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Flip or Flop: Creating a healthier Kershaw County

Posted: November 7, 2016 5:36 p.m.
Updated: November 8, 2016 1:00 a.m.
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Pictured left are Dr. Soma Stout, Institute for Healthcare Improvement, Susan Witkowski, CEO, Community Medical Clinic of Kershaw County, Holly Hayes, LiveWell Kershaw and USC’s Arnold School of Public Health, Tim Hudson, Board Chair, Community Medical Clinic of Kershaw County.

On October 28, LiveWell Kershaw and the Community Medical Clinic of Kershaw County held a conference attended by business, government, civic, education and healthcare leaders in the county for Flip or Flop to determine definitive steps necessary to make Kershaw County the healthiest county in the state. 

KershawHealth Marketing Director Judy Ferrell said community leaders, as well as students from ATEC and North Central High School attended. Throughout the day, participants broke into groups to brainstorm what elements are necessary to create a collaborative and cohesive health delivery system to benefit the entire county. 

The event featured three speakers: Dr. Soma Stout, Executive Lead for Health Improvement at the Institute for Healthcare Improvement; Laura Brennan, co-chair of 100 Million Healthier Lives and director of Pathway to Pacesetter; and Holly Hayes, principal investigator for LiveWell Kershaw and research associate with USC’s Arnold School of Public Health. 

  “For Kershaw County to be the healthiest county in this state, we really need a connection of purpose,” Hayes said.  “I am so happy to hear that the Community Medical Clinic of Kershaw County and others have all these ideas about what needs to happen to transform Kershaw County.”  

Hayes went on to say that the county needs to “love people back to health” rather than processing them through the healthcare system. She also emphasized that medicine is not always the way to get healthy. She said certain behaviors – like smoking, diet, and drug and alcohol use – affect health as well.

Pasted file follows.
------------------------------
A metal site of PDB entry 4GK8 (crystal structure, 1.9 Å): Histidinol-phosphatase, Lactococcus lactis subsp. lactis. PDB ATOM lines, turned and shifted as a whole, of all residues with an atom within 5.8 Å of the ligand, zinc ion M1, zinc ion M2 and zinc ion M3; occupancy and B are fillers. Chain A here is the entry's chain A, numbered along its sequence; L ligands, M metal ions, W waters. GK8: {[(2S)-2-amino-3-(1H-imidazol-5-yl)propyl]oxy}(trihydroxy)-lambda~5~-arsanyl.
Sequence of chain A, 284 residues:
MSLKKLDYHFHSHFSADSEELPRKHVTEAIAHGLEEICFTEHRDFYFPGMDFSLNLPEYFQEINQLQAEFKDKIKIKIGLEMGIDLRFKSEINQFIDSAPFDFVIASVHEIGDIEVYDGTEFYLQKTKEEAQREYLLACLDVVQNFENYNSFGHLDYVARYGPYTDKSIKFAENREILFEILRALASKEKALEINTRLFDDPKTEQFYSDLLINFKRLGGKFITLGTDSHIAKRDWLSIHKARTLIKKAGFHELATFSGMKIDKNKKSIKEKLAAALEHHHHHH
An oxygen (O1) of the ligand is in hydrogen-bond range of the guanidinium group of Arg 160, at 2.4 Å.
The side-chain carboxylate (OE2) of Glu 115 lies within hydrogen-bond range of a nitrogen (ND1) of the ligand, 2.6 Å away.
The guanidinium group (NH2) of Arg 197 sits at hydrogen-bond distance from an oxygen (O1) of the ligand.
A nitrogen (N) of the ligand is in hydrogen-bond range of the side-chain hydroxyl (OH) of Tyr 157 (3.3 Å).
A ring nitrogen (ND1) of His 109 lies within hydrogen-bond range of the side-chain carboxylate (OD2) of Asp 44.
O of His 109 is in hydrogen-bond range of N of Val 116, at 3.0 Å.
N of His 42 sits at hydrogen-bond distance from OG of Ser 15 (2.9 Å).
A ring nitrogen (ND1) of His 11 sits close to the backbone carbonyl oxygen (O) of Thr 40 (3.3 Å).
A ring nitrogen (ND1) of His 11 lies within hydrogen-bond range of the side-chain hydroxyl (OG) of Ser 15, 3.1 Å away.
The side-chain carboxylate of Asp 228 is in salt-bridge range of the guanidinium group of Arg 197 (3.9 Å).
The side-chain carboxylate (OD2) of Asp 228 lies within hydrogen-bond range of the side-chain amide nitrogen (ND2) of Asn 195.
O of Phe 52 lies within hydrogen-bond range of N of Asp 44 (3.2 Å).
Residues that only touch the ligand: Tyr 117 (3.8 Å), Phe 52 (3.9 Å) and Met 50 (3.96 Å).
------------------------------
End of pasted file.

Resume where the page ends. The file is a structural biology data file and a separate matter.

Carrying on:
“We don’t need to just look at clinical care,” Hayes said. “We have to see what’s going on in their home, their income, health behaviors and environment. All those factors affect a person’s health.”  

She went on to say not just one healthcare entity or food pantry can help love people back to health or aid a community to a healthy lifestyle – it takes the collaborative efforts of a variety of groups and organizations. Flip or Flop was designed to bring a broad range of community organizations together to explore how they can more effectively coordinate their initiatives to maximize their impact, she said. 

Stout agreed, saying answers to health problems and how to make a community healthier can be solved by everybody in the community coming together. An outside source is not always needed to handle problems.  “Look at the assets in the community, and see what you are doing right. So much is already being done, but it’s often disconnected. You have everything you need – people just have to work together if we are going to build on each other,” Stout said.   

Stout said an average family spends 30 percent of every dollar on healthcare.

 “It costs money for a community to get healthier,” she notes, “but reducing duplications and combining assets frees up other money in the community.” 

Stout also believes in looking beyond healthcare for health improvements. To accomplish that, communities must work with the federal government on healthcare and collaborate with local educators, leaders, and healthcare entities to create policies and programs that work.  

 “Policies need to be created to facilitate collaboration. Programs are good too, but often people do not know it is okay to use different programs in the community for healthcare,” Stout said.  

According to Stout, the single greatest predictor of a person’s health is graduating from high school. North Central High School, a LiveWell partner, recognizes this connection. The administration, parents, and students work very closely together to care for the whole student and his or her family – as demonstrated by receiving the Palmetto Gold award for the last two years. 

In addition, North Central High School is home to one of the only rural school-based health centers in the state that provides both acute care and mental health services.  Vicky Craig, Family Nurse Practitioner and satellite director for the school-based center at North Central also travels to different sites in the county to assist in making people healthy. 

 “I consider this my ministry,” Craig said. “It’s all about making a connection and developing relationships, about helping people get access to healthcare and delivering community services to the underserved.”  

For those Craig serves, spending 30 percent of their income on healthcare is often unrealistic, she said. In fact, she travels to different communities and believes a lot of people do not have 30 percent of anything, she added.  

“How can they use 30 percent of anything they do not have?” Craig inquired. “Sometimes people have food, but absolutely nothing else. Or either they have nothing at all, and cannot spend anything at all.”  

Ferrell said that by the end of the day, the more than 100 participants in Flip or Flop recognized the tools available to make Kershaw County the healthiest county in South Carolina.  

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